And They Said it Couldn't be Done.
Meet the innovators who faced repeated rejection and triumphed despite the cynics.
Entrepreneurs are notorious for their ability to press on with their ideas despite what other people tell them. Naysayers abound when innovators want to try things nobody has ever done. Fortunately, innovative entrepreneurs have persisted with their efforts and given us some of the modern luxuries we now take for granted.
The Wright brothers mimicked the birds. Henry Ford harnessed horse power. They are but two well-known examples of visionaries who propelled the 20th century forward. Other now-famous people stared down negativity and triumphed. Find out how four such business-savvy folks stuck it out in the face of adversity.
Clarence Birdseye knew inferior freezing methods led to bland-tasting reheated food, so he developed quick-freeze machinery to produce quality frozen food. Shoppers didn't believe. Birdseye went broke. He stuck with it, eventually overcame consumer skepticism and went on to set the industry standard. Read more here.
Television network executives weren't sure the viewing public would accept a sit-com with a Cuban leading man married to a feisty, American redhead. So Desi Arnaz and Lucille Ball produced the "I Love Lucy" pilot with their own money. Network execs said TV shows had to be produced in New York and with kinescopes. Lucy and Desi took a salary cut to produce the show in Hollywood on expensive film, but, as part of the deal, the couple kept rights to the show. At every turn, Lucy and Desi were a step ahead of the studios, revolutionizing television along the way. Read more here.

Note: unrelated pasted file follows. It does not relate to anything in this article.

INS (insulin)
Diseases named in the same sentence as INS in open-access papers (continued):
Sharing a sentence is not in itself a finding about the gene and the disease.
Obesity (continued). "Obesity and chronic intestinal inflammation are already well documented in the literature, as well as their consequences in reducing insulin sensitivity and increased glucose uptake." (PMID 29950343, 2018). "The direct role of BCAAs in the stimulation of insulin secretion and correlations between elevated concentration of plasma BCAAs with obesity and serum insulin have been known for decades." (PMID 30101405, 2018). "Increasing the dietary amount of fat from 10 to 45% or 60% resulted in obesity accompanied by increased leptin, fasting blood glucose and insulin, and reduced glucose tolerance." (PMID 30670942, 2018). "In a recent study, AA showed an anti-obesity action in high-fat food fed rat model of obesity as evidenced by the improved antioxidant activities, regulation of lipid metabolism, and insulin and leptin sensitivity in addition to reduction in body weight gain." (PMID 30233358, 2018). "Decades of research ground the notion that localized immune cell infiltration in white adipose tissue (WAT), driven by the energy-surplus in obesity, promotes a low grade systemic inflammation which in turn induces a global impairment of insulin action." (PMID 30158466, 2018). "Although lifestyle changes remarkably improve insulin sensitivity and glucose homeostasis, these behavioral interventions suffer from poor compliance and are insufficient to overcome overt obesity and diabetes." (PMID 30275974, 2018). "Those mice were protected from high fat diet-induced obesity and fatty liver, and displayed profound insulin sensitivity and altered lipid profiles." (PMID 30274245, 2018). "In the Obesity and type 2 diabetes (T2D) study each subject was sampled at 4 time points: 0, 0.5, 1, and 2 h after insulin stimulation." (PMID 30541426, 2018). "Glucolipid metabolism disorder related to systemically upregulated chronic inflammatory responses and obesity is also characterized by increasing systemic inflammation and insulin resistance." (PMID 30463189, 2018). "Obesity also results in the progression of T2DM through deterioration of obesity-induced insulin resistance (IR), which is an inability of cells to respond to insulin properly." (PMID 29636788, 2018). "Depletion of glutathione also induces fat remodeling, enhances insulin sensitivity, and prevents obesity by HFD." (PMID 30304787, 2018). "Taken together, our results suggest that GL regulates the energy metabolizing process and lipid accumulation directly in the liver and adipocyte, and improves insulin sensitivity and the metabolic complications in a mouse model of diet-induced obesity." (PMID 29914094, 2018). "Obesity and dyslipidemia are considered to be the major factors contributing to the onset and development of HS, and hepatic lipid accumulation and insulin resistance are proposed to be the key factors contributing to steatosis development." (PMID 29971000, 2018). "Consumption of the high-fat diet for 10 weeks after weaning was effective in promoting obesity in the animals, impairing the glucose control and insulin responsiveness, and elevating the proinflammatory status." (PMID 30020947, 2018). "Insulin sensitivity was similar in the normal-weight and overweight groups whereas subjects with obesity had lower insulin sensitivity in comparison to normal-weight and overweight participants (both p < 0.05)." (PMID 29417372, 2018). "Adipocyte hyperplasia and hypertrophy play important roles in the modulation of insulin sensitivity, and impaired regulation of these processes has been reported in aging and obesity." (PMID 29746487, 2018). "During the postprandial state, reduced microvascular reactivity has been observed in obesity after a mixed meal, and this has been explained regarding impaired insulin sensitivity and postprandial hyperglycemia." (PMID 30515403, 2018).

Fred Smith wrote a term paper based on an idea for reliable overnight delivery. His professor gave him a C because the idea wasn't feasible. Years later, many potential investors agreed with the professor, refusing to send capital Smith's way. The funds he did raise in 1971 and '72 were gone by '74, along with his investors. One catchy slogan and several million dollars of hard-won capital later, Federal Express was on its way to profitability and long-term success. Read more here.
Steve Jobs wanted to give everyone a computer at a time when nobody realized computers were necessary to have. He founded Apple to create home computers, experienced some early success, faltered in the consumer market with the expensive Macintosh, was ousted from the company he founded, dabbled in computer animated movies-Pixar ring a bell?-and was eventually asked to return to his first love, where he turned around Apple at a time when it was in trouble. Read more here.